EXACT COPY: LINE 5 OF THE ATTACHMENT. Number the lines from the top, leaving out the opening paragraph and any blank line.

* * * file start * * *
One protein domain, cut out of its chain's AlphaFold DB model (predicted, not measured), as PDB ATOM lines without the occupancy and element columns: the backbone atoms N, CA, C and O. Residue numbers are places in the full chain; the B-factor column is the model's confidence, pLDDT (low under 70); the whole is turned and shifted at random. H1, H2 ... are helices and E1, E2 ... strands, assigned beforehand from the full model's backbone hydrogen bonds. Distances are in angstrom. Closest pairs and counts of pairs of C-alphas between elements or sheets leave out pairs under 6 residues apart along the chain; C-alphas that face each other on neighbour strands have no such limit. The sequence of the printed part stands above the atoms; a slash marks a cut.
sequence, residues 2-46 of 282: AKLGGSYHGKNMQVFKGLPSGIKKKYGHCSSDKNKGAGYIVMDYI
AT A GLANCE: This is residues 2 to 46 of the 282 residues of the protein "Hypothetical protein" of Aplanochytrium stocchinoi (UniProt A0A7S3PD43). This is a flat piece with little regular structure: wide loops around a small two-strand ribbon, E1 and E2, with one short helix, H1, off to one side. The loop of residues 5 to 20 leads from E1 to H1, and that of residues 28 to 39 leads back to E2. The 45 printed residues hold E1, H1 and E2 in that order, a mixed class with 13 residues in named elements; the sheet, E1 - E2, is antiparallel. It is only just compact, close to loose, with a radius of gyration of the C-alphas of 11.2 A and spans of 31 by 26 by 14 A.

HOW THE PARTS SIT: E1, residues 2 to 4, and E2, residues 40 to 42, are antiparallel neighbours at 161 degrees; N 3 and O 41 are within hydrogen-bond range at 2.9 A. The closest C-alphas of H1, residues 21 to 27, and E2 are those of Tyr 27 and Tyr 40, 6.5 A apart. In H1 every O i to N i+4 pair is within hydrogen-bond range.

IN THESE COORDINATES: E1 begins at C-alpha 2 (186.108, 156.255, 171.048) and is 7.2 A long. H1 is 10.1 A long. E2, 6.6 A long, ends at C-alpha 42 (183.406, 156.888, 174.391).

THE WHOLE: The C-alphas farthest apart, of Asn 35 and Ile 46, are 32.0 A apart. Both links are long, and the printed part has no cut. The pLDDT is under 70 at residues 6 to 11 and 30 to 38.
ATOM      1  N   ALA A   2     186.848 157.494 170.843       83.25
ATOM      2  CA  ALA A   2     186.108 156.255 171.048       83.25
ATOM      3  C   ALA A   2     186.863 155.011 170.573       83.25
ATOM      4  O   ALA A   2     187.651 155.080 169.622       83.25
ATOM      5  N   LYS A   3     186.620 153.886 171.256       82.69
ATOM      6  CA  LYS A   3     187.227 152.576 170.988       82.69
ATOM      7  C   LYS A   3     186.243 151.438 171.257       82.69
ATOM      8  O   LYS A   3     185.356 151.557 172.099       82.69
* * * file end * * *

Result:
THE WHOLE: The C-alphas farthest apart, of Asn 35 and Ile 46, are 32.0 A apart. Both links are long, and the printed part has no cut. The pLDDT is under 70 at residues 6 to 11 and 30 to 38.